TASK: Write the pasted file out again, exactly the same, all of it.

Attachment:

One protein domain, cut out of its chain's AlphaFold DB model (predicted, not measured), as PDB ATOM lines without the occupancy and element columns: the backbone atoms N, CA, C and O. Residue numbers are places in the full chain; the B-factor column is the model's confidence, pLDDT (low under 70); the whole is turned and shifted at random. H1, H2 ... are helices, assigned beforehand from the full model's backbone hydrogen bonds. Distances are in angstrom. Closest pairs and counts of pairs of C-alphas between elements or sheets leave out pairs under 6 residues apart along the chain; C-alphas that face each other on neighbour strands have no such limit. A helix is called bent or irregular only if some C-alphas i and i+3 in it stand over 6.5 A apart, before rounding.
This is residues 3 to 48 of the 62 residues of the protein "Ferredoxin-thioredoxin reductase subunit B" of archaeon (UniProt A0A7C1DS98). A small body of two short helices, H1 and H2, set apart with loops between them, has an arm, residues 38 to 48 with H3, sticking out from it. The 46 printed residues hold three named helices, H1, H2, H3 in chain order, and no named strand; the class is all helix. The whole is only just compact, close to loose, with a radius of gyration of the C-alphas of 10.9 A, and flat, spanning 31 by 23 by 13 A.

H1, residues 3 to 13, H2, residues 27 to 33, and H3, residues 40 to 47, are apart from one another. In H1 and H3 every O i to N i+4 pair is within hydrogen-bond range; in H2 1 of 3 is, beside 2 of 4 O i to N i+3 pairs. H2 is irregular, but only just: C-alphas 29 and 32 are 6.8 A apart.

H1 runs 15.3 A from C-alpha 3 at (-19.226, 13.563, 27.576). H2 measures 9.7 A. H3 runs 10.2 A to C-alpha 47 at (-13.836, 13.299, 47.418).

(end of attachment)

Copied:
One protein domain, cut out of its chain's AlphaFold DB model (predicted, not measured), as PDB ATOM lines without the occupancy and element columns: the backbone atoms N, CA, C and O. Residue numbers are places in the full chain; the B-factor column is the model's confidence, pLDDT (low under 70); the whole is turned and shifted at random. H1, H2 ... are helices, assigned beforehand from the full model's backbone hydrogen bonds. Distances are in angstrom. Closest pairs and counts of pairs of C-alphas between elements or sheets leave out pairs under 6 residues apart along the chain; C-alphas that face each other on neighbour strands have no such limit. A helix is called bent or irregular only if some C-alphas i and i+3 in it stand over 6.5 A apart, before rounding.
This is residues 3 to 48 of the 62 residues of the protein "Ferredoxin-thioredoxin reductase subunit B" of archaeon (UniProt A0A7C1DS98). A small body of two short helices, H1 and H2, set apart with loops between them, has an arm, residues 38 to 48 with H3, sticking out from it. The 46 printed residues hold three named helices, H1, H2, H3 in chain order, and no named strand; the class is all helix. The whole is only just compact, close to loose, with a radius of gyration of the C-alphas of 10.9 A, and flat, spanning 31 by 23 by 13 A.

H1, residues 3 to 13, H2, residues 27 to 33, and H3, residues 40 to 47, are apart from one another. In H1 and H3 every O i to N i+4 pair is within hydrogen-bond range; in H2 1 of 3 is, beside 2 of 4 O i to N i+3 pairs. H2 is irregular, but only just: C-alphas 29 and 32 are 6.8 A apart.

H1 runs 15.3 A from C-alpha 3 at (-19.226, 13.563, 27.576). H2 measures 9.7 A. H3 runs 10.2 A to C-alpha 47 at (-13.836, 13.299, 47.418).